The Art of Bribery and Running

Running can be a bit of a game.  A game that involves bribery and making promises to yourself.  It is an art really, the art of inventing new ways to reward yourself for running that extra km or running up those 200 steps ONE LAST TIME.  It is also about having a ritual of reward, such as treating yourself to a large piece of cake after each half marathon – it can be the little things that get you through.

Lately, running has been ALL about bribery for me.  A few weeks ago I had to do a 35km run around the bays – my reward was a banana smoothie at the end at Maranui.  The last 5km all I could think about was that smoothie…but also the thought of a chocolate milkshake as well…smoothie or milkshake, milkshake or smoothie? Both!

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That is how I got through the last 5km.

Last Monday was similar – the plan was 10 repeats up the top of Majoribanks Street (a super steep hill in Wellington).  It was about 20 degrees out, 6:30pm, and all I wanted was to be on the beach.  But Rob and I pushed through, mainly because at around about the 5th repeat I decided that we would be having fish and chips for dinner as a reward. We completed 11 repeats followed by a few repeats of nearby stairs (single run and double runs up it).

Unfortunately it was a public holiday, so no fish and chip shops were open (I tried five!). But we ended up with Ekim burgers, fries and beer, which we enjoyed on the water front watching the sun set around 8:30pm. TOTALLY worth it.

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And again, part of signing up to Tarawera was the promise of new shoes!

Even on a gorgeous day like today (sunshine, not a cloud to be seen, and a high of 21 with no wind, meaning that I could walk down Lambton Quay at lunchtime in a scandalous singlet and shorts and be warm) it is bribery that gets me off the couch and hitting the road at 6:30 to do my dreaded 8x500m repeats with a 90 second rest.

Part of me wants to get out and enjoy the sun, go for a run and get out amongst everyone.  Then I realize that my ‘run’ is actually a training session where I will be pushing myself, feeling tired, short of breath, potentially in pain, and wanting it to be over.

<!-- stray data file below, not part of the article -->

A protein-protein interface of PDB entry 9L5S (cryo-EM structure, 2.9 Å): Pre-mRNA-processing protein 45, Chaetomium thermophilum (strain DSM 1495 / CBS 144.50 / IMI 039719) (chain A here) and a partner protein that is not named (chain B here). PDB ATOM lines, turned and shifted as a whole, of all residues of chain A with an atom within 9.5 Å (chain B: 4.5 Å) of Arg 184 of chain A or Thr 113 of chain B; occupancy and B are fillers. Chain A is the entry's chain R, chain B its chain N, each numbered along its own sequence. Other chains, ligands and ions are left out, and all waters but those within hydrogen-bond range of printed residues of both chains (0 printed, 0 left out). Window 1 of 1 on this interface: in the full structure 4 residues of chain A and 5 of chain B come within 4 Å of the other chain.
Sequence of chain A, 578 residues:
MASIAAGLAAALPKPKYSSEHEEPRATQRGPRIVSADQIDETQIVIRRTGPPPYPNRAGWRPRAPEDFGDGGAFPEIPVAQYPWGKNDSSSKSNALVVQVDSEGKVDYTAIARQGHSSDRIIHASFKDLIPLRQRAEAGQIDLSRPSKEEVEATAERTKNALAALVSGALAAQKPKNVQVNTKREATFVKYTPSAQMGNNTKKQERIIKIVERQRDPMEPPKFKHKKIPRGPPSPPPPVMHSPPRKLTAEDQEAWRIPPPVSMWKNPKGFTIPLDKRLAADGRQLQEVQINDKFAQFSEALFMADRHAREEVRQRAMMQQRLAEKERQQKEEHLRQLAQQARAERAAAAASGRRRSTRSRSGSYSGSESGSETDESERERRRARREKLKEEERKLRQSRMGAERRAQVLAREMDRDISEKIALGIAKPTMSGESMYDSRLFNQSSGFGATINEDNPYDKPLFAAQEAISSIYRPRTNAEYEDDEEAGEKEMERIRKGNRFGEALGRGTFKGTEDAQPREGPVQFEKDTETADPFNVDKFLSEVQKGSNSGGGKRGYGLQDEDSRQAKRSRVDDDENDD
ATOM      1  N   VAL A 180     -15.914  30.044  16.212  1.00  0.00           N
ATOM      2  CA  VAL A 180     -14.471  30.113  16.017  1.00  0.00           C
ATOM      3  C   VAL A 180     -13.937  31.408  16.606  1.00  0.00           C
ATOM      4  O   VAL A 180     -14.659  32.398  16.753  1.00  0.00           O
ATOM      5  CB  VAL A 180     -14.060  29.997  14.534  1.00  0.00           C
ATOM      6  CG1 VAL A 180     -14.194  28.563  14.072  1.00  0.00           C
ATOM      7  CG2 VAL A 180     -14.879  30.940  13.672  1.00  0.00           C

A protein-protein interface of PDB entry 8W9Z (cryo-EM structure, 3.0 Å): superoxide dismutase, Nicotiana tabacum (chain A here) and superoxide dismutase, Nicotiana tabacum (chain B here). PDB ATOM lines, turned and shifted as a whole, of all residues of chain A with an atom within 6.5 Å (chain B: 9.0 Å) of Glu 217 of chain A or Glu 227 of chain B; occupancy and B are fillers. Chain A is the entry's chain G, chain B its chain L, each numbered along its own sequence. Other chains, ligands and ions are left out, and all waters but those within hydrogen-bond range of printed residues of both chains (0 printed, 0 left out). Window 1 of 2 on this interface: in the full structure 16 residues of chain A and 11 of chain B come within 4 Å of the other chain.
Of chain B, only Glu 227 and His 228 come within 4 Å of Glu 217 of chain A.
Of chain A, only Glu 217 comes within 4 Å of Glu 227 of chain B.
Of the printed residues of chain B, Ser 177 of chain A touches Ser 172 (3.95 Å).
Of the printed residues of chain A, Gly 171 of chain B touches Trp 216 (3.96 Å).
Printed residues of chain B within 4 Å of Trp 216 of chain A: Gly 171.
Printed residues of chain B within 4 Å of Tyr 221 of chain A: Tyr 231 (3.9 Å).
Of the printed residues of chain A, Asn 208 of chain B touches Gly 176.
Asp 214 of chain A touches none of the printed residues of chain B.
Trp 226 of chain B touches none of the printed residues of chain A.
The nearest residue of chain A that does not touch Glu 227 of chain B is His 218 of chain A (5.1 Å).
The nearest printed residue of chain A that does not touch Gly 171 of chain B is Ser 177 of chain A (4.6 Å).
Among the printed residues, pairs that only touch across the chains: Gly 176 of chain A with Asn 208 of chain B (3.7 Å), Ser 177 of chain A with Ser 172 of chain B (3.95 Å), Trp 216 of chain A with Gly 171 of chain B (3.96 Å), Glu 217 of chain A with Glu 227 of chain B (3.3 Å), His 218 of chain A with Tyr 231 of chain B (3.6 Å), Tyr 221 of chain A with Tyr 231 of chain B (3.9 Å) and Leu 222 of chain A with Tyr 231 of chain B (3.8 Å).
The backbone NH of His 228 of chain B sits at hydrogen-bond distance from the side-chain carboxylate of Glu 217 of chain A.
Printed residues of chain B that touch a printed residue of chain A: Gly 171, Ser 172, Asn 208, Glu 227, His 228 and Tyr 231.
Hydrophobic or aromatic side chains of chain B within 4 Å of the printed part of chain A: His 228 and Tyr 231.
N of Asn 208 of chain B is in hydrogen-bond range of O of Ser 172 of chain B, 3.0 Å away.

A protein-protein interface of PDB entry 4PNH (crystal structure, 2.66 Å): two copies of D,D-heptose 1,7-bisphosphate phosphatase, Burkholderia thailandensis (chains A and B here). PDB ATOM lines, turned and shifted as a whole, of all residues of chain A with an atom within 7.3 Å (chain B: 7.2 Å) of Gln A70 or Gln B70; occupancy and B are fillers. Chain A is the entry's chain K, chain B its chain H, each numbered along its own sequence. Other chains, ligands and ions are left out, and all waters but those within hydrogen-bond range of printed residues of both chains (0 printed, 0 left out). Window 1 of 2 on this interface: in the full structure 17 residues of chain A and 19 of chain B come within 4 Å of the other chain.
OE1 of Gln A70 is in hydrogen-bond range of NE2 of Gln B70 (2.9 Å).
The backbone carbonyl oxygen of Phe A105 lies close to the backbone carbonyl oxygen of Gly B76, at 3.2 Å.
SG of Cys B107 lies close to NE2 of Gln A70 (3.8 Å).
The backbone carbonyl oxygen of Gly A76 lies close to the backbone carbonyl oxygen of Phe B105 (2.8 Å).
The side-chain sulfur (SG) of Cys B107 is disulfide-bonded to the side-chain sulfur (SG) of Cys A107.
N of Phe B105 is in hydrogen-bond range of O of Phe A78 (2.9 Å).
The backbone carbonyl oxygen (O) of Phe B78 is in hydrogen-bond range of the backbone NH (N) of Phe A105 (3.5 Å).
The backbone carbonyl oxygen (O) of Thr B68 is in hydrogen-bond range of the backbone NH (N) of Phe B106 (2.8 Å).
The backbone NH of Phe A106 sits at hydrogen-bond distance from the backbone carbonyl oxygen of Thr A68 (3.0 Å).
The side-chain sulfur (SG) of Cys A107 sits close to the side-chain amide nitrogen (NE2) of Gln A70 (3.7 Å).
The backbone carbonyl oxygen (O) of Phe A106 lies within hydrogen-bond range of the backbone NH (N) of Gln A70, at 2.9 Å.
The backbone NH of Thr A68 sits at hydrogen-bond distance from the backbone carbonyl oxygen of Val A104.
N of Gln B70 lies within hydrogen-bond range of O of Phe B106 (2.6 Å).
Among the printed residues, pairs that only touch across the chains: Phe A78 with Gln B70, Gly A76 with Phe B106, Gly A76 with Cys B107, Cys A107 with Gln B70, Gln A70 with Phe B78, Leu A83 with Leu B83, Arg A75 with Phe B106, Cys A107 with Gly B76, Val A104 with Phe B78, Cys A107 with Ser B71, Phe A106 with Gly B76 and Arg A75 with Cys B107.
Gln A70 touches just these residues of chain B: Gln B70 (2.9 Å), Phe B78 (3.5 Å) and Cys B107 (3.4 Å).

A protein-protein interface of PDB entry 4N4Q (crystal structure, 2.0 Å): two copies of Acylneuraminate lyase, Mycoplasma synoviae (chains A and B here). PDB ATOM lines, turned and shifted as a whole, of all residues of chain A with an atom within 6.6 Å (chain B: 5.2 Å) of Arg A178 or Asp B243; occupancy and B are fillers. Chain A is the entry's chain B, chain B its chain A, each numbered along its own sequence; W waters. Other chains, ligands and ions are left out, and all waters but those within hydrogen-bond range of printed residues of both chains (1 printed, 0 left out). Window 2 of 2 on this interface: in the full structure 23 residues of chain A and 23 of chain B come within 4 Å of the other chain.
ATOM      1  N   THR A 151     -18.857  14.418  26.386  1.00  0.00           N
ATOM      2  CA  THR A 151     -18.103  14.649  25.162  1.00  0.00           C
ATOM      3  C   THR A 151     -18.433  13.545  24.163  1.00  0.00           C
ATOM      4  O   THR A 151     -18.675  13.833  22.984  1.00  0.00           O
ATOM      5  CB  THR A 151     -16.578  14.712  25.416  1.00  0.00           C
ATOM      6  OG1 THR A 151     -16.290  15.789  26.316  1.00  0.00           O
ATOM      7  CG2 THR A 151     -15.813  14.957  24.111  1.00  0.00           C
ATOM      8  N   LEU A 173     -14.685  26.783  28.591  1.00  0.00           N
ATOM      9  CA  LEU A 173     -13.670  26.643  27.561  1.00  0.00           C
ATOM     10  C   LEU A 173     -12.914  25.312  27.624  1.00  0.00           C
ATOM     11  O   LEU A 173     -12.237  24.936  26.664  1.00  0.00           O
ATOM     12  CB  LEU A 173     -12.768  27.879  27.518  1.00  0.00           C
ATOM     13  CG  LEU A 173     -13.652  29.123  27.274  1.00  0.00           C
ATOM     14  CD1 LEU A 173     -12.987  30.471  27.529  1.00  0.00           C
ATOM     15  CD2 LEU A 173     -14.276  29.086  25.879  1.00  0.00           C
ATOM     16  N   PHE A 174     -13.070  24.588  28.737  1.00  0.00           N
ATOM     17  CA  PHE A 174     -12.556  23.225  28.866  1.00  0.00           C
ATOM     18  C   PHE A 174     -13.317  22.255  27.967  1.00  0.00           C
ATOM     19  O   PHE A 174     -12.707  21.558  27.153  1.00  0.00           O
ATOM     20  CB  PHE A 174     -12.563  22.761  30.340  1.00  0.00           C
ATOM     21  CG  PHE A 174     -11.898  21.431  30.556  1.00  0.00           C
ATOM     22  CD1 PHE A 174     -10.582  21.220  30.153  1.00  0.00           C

But today, I actually loved it. Not because I promised myself cake, chocolate or new Lululemon items, but because I was out running and being active, totally killing it (if I can be modest) on such a stunning day.

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I ran around Clyde Quay (it is just over 500m to run around the building) eight times, starting at Mojo Poneke each time.  The place was buzzing with people eating and drinking and soaking up the sunshine.  Each time I finished my repeat, and would slowly walk around to Poneke and watch the time count down, setting myself up for the next round, I noticed more and more people look at me, notice me back for more, and talking about my efforts.

I took it as admiration, good on me for running on this glorious day, pushing hard and running super fast, coming back for more and not giving up until the very last one.  In reality, they were probably thinking ‘What the hell is that girl doing running around this building?”, “She’s back again, seriously!” and “man that is the last thing I would want to be doing right now” whilst holding their glass of rose and lounging about with platters of food in front of them.  But I took it as admiration, as appreciation for my efforts. And that is what fueled me today – knowing that people were there, watching me, waiting for me to give up and stop.  So I didn’t.  I had an average pace of 3:58 min/km, with my best time being 1:45 and my worst being 2:00 even.  Times I am super happy with, especially as I was only at 2:00 once and even on the very last one finished with 1:56.

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But even so, it wasn’t easy. You do it in steps, sometimes it is about saying to yourself ‘I can run another 30 seconds, don’t stop yet’ and then repeating that over and over again.  Today it was: “Get to half way, do 4.”  Then “Ok you’ve done 4, that was easy, get to 6.  After 6 you can give up.”  I got to 6 and mentally pushed myself to do 7.  Once I did 7, I couldn’t end on an odd number, and such an ugly odd number at that, so I had to do 8, for my sanity.  But I only got to 8 because I pushed myself to do 4, to do 6, to do 7.  Baby steps.

And can I say, I came away feeling inspired and reinvigorated.  It’s crazy how much having other people around can make a difference to your training – another reason why running with peers, even if you are faster or slower than them, will help, because you automatically push yourself harder.  We have this internal fear of being judged – if I had done my intervals slowly or not appeared ‘hard core’ people might have held negative views about me. For all I know they held negative views of me, thinking “What a show off”.  But in my mind, I was proving how awesome I was, and they were on par with that, appreciating my awesomeness.

Weirdly, it helped me feel a bit more at peace with myself, with running and with Wellington in general.  Wellington (on a good day) is one of the most inspiring cities in the world (to me), and today’s session made me grateful to live in such a city, to be able to get out and enjoy such a city, and to inspire others (yes I truly believe that my 8x500m repeats totally inspired at least one person at Poneke to get up early tomorrow morning and work out…).  It also helped me feel back on track with my training, and OK with the next month of training hard.

I just need to find a few more things before this Saturday to bribe myself  to complete this Saturday’s 8.5 hour run/walk.  Ideas?

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